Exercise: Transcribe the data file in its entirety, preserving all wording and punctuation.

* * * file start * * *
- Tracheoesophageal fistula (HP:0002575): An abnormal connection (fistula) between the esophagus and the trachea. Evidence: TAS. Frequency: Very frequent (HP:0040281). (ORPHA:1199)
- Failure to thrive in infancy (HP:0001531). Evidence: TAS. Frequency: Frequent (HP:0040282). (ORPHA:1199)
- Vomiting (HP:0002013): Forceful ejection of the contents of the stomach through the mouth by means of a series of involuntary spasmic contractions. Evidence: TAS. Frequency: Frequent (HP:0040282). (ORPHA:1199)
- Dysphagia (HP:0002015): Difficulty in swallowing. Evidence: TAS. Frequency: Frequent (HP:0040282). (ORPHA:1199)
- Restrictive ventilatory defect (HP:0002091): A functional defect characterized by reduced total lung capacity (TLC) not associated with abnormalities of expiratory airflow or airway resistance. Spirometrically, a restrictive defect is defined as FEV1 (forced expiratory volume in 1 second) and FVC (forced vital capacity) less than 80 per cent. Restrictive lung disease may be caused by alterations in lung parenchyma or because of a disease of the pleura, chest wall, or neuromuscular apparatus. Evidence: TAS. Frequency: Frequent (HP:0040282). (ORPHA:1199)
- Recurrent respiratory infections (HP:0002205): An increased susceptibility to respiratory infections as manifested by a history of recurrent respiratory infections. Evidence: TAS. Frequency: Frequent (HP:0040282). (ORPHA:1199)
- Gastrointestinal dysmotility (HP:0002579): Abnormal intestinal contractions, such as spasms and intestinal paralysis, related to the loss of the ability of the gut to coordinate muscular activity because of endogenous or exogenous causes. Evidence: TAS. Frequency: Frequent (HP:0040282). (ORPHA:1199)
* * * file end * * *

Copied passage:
- Tracheoesophageal fistula (HP:0002575): An abnormal connection (fistula) between the esophagus and the trachea. Evidence: TAS. Frequency: Very frequent (HP:0040281). (ORPHA:1199)
- Failure to thrive in infancy (HP:0001531). Evidence: TAS. Frequency: Frequent (HP:0040282). (ORPHA:1199)
- Vomiting (HP:0002013): Forceful ejection of the contents of the stomach through the mouth by means of a series of involuntary spasmic contractions. Evidence: TAS. Frequency: Frequent (HP:0040282). (ORPHA:1199)
- Dysphagia (HP:0002015): Difficulty in swallowing. Evidence: TAS. Frequency: Frequent (HP:0040282). (ORPHA:1199)
- Restrictive ventilatory defect (HP:0002091): A functional defect characterized by reduced total lung capacity (TLC) not associated with abnormalities of expiratory airflow or airway resistance. Spirometrically, a restrictive defect is defined as FEV1 (forced expiratory volume in 1 second) and FVC (forced vital capacity) less than 80 per cent. Restrictive lung disease may be caused by alterations in lung parenchyma or because of a disease of the pleura, chest wall, or neuromuscular apparatus. Evidence: TAS. Frequency: Frequent (HP:0040282). (ORPHA:1199)
- Recurrent respiratory infections (HP:0002205): An increased susceptibility to respiratory infections as manifested by a history of recurrent respiratory infections. Evidence: TAS. Frequency: Frequent (HP:0040282). (ORPHA:1199)
- Gastrointestinal dysmotility (HP:0002579): Abnormal intestinal contractions, such as spasms and intestinal paralysis, related to the loss of the ability of the gut to coordinate muscular activity because of endogenous or exogenous causes. Evidence: TAS. Frequency: Frequent (HP:0040282). (ORPHA:1199)